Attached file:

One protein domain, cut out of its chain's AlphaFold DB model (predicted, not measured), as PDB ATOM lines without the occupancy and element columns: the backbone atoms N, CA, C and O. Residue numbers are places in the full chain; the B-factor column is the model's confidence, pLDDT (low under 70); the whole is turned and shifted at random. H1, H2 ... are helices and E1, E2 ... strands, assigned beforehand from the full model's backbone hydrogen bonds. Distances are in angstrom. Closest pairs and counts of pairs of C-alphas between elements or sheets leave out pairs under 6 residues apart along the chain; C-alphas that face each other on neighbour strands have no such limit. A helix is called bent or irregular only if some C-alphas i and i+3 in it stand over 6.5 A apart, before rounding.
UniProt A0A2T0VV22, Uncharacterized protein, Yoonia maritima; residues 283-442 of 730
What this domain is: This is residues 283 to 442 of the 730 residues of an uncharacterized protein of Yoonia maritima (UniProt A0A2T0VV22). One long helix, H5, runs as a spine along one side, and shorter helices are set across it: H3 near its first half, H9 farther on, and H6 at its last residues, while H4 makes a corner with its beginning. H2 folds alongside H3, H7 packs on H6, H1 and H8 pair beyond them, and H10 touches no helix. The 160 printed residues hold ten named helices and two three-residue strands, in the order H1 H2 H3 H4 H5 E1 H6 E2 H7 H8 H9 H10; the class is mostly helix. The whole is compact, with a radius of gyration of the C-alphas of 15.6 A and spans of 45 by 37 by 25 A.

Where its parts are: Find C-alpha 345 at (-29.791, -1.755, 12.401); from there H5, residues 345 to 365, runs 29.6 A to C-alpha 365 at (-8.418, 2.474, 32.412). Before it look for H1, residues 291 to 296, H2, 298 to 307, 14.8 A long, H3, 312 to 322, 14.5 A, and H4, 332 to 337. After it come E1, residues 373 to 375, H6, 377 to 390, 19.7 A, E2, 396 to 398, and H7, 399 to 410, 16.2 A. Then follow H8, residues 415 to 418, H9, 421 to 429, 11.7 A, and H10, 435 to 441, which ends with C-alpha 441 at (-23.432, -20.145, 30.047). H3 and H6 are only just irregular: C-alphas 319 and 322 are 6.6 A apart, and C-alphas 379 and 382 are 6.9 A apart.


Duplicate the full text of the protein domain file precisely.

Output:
One protein domain, cut out of its chain's AlphaFold DB model (predicted, not measured), as PDB ATOM lines without the occupancy and element columns: the backbone atoms N, CA, C and O. Residue numbers are places in the full chain; the B-factor column is the model's confidence, pLDDT (low under 70); the whole is turned and shifted at random. H1, H2 ... are helices and E1, E2 ... strands, assigned beforehand from the full model's backbone hydrogen bonds. Distances are in angstrom. Closest pairs and counts of pairs of C-alphas between elements or sheets leave out pairs under 6 residues apart along the chain; C-alphas that face each other on neighbour strands have no such limit. A helix is called bent or irregular only if some C-alphas i and i+3 in it stand over 6.5 A apart, before rounding.
UniProt A0A2T0VV22, Uncharacterized protein, Yoonia maritima; residues 283-442 of 730
What this domain is: This is residues 283 to 442 of the 730 residues of an uncharacterized protein of Yoonia maritima (UniProt A0A2T0VV22). One long helix, H5, runs as a spine along one side, and shorter helices are set across it: H3 near its first half, H9 farther on, and H6 at its last residues, while H4 makes a corner with its beginning. H2 folds alongside H3, H7 packs on H6, H1 and H8 pair beyond them, and H10 touches no helix. The 160 printed residues hold ten named helices and two three-residue strands, in the order H1 H2 H3 H4 H5 E1 H6 E2 H7 H8 H9 H10; the class is mostly helix. The whole is compact, with a radius of gyration of the C-alphas of 15.6 A and spans of 45 by 37 by 25 A.

Where its parts are: Find C-alpha 345 at (-29.791, -1.755, 12.401); from there H5, residues 345 to 365, runs 29.6 A to C-alpha 365 at (-8.418, 2.474, 32.412). Before it look for H1, residues 291 to 296, H2, 298 to 307, 14.8 A long, H3, 312 to 322, 14.5 A, and H4, 332 to 337. After it come E1, residues 373 to 375, H6, 377 to 390, 19.7 A, E2, 396 to 398, and H7, 399 to 410, 16.2 A. Then follow H8, residues 415 to 418, H9, 421 to 429, 11.7 A, and H10, 435 to 441, which ends with C-alpha 441 at (-23.432, -20.145, 30.047). H3 and H6 are only just irregular: C-alphas 319 and 322 are 6.6 A apart, and C-alphas 379 and 382 are 6.9 A apart.